There has been a sharp increase in editorial newsletter production in recent years, both by “legacy” print and newer digital media publishers. Is it possible that there are too many newsletters coming from all different directions, leading to market saturation?
No, I don’t think so. But I will say this: Readers expect more from a newsletter than they did five or ten years ago. They expect a design that’s going to be easy to read on a mobile device. They expect additional content, analysis, or insight, some of which may be exclusive to that newsletter. And they expect the stories in the newsletter to be tailored to their interests. In the long run, organisations that focus on creating exceptional newsletters will be the ones that succeed in this space.
Speaking of the future of digital journalism, where does the newsletter have its place? Have you seen a big change in the market in the last year(s), and where do you see the newsletter model can develop further?
Far more news organisations are investing in newsletters, which is exciting to see! When I started as the first newsletter editor at BuzzFeed, in 2012, few newsrooms had employees dedicated full-time to email. Now, it’s a surprise to see news organisations that don’t have an email lead — or even a team devoted to email! I’m thrilled to see more newsrooms investing in newsletters. They have the potential to be traffic and revenue drivers for just about every news organisation.
Newsletters have shown to create audience engagement, but is there a negative side to it? Do we risk creating ‘filter bubbles’ by focusing on target audiences/deliver targeted content?
So many readers subscribe to a publication — say, their local newspaper — because of a specific type of coverage. (For instance: I still subscribe to my hometown paper because it does the best job of covering the local sports and politics that I care about.) Creating newsletters around those areas of expertise is a great way to deliver value for those highly-engaged readers, and it presents an opportunity to expand your audience. My advice: Invest more in things you already do uniquely well.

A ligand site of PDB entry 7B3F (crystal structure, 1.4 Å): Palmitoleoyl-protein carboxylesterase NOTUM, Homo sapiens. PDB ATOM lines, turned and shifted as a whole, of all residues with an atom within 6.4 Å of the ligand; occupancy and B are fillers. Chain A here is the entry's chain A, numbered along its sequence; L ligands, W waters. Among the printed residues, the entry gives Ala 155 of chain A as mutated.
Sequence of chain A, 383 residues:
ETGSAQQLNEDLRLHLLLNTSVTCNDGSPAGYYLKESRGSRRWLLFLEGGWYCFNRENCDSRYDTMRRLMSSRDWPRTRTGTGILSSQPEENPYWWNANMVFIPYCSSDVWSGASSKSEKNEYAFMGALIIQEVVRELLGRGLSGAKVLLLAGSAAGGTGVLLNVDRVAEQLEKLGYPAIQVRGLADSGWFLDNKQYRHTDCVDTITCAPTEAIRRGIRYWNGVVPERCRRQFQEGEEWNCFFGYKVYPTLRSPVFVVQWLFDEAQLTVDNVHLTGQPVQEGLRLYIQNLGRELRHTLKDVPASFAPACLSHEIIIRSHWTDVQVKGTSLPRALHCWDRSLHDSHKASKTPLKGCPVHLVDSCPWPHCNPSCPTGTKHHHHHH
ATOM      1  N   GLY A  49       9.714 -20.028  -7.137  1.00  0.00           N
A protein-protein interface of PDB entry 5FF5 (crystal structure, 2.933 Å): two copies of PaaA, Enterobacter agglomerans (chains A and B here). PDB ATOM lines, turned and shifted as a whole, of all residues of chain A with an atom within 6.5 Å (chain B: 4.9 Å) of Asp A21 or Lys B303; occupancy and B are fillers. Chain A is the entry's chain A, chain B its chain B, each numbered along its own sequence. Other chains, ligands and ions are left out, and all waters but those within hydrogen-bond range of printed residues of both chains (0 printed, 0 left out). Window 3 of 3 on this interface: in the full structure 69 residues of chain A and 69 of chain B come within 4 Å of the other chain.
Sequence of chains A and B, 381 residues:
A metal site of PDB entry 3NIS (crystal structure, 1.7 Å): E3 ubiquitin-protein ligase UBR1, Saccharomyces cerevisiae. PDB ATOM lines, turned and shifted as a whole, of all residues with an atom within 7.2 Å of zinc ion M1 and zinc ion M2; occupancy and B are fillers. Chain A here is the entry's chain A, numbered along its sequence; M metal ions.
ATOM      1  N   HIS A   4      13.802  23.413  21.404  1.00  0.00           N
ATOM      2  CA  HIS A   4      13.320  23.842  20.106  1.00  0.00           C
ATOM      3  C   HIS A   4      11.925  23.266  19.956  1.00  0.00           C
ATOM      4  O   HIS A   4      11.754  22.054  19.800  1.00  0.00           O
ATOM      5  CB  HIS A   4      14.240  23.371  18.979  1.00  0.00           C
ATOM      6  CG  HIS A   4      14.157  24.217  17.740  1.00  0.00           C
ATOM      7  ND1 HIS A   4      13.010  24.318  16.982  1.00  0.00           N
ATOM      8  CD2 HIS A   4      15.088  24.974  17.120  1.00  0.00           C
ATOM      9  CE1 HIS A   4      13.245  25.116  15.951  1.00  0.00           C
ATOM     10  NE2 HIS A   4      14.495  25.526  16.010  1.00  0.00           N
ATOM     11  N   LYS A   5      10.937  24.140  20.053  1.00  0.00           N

Consumer engagement is one of the most important pieces of the media industry’s revenue puzzle. So how can newsrooms potentially go about monetising from free newsletter subscriptions?
At The New Yorker, our newsletters are free — but we know that someone who signs up for one of our newsletters is far more likely to become a paying subscriber. So for us, a free newsletter presents an opportunity to bring a reader one step closer to subscribing.
But we monetise newsletters in several other ways. Advertisers love our newsletters, since they’re able to reach a highly-targeted and highly-engaged audience. Our events team loves our newsletters, since we can use them to drive readers to buy tickets for live events, like The New Yorker festival. Our merchandising team loves newsletters, since we can promote our online store, where readers can buy prints of their favourite New Yorker covers or cartoons. We’re also able to drive affiliate revenue in certain newsletters.
You started your project ‘Not a Newsletter’ — What is it about? And why in a Google doc?
Not a Newsletter is a monthly briefing where I share ideas and tips about how to send better email. If you’re interested in building a newsletter program — or hoping to improve the newsletters you already have — I hope you’ll be able to learn something new from it every month. I publish it monthly in a Google Doc — it’s a bit of an unusual publishing platform, I know! — because it’s so easy for readers to share the doc with their colleagues. Readers can also sign up here to be alerted when a new edition of Not a Newsletter is live.
Interview with Dan Oshinsky by Alexandra Peng.
Dan Oshinsky is the Director of Newsletters at The New Yorker. He’s also the creator of Not a Newsletter, a monthly briefing with news, tips, and ideas about how to send better emails. Before that, he worked as the Director of Newsletters at BuzzFeed, and founded Stry.us. He’s a graduate of the University of Missouri.